Jackie met me at Cate’s on the morning of my departure to walk me to the Gare du Nord to catch the Eurostar to London. I would spend one night in London with an old school friend before boarding my flight to Melbourne. Jackie was in a bad mood – maybe it was because I was leaving, maybe it was because she was over-tired, maybe it was because she thought she was coming down with the same bug I had and was irritable that I had ‘given’ it to her. Whatever the reason, it made for a funny walk to the station. Jackie cranky is still witty but woe betide anyone that deigns to think they can speak to her. By the time we had reached the station she had told-off a handful of people in both English and French. It was only as we were about to enter the station I looked up and said to her “Jackie, this is Gare de l’est not Gare du Nord”. A few minutes of expletives started our short walk to the right station. When we got there it was absolute chaos. Long, long lines of confused people, harried staff, arguing couples, children crying. I looked at Jackie and told her to go. In her mood, it wasn’t a good place for those near us to be.
Finally, I get on my train which is now looking like being an hour late. The journey is uneventful, as I watch the French country side speed past. I look out at Calais, before we enter the tunnel to travel under the English Channel. I see the fences, high fences, that end in spikes and barbed wires. These fences are to stop refugees risking their lives, as they attempt to use the tunnel as a means to enter Britain. It is a sad sight to see. In London, my old school friend is waiting for me at the station. I haven’t seen Eraina in almost 30 years. Not surprising I am a little nervous about how much time has changed us both and if we would still get-on like 17 year old best friends. There was no need for nerves. With true friends, time always stands still. Despite the grey heads of hair, despite having our own teenagers (possibly the cause of our grey hairs), despite the difference in the lives we have led, it is like we are still teenagers at school. We laugh at things we remember, we talk about the other girls, we do a bit of facebook stalking to see what some of them are up to. We remember and remind each other of a time before we began the journey that would become our lives. Eraina’s husband and children are wonderful too yet before I know it Eraina and her daughter are driving me to the airport for my flight and I am wishing I had stayed longer.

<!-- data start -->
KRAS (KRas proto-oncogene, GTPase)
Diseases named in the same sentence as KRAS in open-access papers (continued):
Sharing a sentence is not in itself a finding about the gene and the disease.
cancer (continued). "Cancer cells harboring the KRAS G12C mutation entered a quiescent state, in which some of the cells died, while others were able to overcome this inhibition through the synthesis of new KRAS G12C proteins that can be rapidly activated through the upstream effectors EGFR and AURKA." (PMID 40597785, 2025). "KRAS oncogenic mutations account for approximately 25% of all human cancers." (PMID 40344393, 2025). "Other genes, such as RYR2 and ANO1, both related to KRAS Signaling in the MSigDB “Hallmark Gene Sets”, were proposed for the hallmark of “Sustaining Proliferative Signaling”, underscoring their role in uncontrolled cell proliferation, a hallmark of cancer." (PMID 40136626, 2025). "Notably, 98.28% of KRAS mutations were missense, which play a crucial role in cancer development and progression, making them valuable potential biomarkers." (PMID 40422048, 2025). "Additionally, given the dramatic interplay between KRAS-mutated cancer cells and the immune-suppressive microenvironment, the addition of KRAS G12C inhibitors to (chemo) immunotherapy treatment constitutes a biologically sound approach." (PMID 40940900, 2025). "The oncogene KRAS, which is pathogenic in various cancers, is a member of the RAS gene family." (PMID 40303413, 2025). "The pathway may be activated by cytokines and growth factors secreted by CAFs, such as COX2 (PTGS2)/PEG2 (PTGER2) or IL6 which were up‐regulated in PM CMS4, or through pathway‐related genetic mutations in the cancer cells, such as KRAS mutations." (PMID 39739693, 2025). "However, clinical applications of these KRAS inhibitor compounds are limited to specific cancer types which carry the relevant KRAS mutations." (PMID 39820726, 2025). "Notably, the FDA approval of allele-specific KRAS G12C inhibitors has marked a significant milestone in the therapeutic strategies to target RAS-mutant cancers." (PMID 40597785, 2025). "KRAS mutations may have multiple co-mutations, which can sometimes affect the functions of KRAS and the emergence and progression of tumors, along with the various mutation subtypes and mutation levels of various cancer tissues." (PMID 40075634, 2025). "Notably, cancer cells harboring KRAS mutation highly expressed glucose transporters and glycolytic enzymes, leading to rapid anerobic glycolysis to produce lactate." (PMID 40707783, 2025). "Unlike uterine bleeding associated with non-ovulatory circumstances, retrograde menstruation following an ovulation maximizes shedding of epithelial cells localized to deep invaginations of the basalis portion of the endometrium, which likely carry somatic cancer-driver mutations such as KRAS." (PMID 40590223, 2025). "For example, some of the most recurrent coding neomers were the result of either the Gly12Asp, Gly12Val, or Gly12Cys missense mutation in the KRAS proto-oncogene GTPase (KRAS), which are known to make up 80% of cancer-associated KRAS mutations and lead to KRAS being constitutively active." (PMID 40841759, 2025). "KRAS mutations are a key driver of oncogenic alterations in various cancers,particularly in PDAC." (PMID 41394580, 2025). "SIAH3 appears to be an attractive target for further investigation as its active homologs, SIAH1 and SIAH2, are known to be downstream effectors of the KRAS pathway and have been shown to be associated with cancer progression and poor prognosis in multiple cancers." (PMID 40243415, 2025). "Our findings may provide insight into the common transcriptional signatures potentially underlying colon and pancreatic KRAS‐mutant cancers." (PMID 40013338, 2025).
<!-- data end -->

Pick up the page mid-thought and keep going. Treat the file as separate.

Now I am back in Sydney almost a year to the day since I left. It has taken me a while to finish this final installment. I started, I stopped. I wrote and I deleted. I opened my computer and closed it again. I just could not seem to find the motivation to write. I moaned about writer’s block to my friends in Victoria. Finally, someone said three words to me that really was the problem. Fear of finishing. Now I have finished. My gap year is over and I must go back to the real world. The real world does not consist of living out of a suit-case, or walking 800 kilometres for the sake of it. The real world does not consist of walking up the side of volcanoes or accidentally stumbling into nudist villages. The real world consists of a steady job and the straight and narrow path of a middle-aged woman setting herself up for comfort in old age. After all …. who needs adventure?